Last Updated on
The Xerox 914 was the first automatic office copier in the world, and the production of the machine started in September 1959 by Haloid Xerox. This was a floor model which could produce seven copies a minute. The machine was the result of Chester F. Carlson's work in the xerographic process. 914 was one of the most successful Xerox products ever, a 914 model could make 100,000 copies per month. The weight of the machine was 648 pounds and measures 42" high x 46" wide x 45" deep.
Haloid Xerox named the 914 because it could copy originals up to 9 inches by 14 inches (229 mm × 356 mm).
The 914 tend to catch fire because of overheating. Because of this problem, Haloid Xerox provided a "scorch eliminator", which was actually a small fire extinguisher, along with the copier.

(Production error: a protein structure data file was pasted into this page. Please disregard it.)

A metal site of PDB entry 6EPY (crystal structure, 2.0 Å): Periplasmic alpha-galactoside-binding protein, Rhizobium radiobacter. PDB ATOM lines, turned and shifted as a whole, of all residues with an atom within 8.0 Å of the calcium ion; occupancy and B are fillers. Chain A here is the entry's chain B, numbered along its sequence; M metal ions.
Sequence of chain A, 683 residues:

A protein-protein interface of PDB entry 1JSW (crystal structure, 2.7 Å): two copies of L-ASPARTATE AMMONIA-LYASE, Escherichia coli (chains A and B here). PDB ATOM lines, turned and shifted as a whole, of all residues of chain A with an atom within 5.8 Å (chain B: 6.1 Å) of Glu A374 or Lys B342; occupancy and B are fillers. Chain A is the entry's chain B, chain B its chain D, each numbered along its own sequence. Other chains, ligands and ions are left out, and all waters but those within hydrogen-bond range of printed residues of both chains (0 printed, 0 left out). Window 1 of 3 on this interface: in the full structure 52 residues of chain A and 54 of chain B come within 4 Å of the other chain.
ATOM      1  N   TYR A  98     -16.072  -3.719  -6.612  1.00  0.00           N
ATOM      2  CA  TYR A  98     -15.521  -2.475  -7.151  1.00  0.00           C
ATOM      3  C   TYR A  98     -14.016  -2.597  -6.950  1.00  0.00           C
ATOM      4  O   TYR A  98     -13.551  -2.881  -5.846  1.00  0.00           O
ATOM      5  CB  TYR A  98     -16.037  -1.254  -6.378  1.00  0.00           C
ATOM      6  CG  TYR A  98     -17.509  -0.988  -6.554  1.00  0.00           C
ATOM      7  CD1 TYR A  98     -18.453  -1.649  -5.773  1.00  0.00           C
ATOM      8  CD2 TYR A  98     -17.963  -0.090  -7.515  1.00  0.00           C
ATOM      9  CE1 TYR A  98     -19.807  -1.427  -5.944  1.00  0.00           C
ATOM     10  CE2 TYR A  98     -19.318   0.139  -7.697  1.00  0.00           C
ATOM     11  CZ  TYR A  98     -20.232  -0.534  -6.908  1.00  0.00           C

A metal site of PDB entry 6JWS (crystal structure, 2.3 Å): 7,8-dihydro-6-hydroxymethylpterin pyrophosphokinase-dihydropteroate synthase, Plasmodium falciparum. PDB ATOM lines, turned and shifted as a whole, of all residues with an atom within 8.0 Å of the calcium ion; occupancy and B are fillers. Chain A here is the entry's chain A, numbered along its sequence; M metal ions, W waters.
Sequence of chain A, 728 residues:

This is the first commercial of the 914 https://www.youtube.com/watch?v=9xZYcWsh8t0
|Copy speed (per minute)||7|
|Output tray capacity||n/a|
|Dimension and weight|
|Depth||115.6 (cm) / 45.5 (inches)|
|Width||115.6 (cm) / 45.5 (inches)|
|Height||104.1 (cm) / 41 (inches)|
|Weight||327 (K grams) / 720 (Lbs)|
|Floor space requirements||n/a|
Xerox made four versions of the machine: 914, 420, 720 and 1000. The only difference being the motor speed. The 914 could make 7 copies a minute while the 1000 could make 17 copies a minute.
To the left is a picture of a Xerox 720.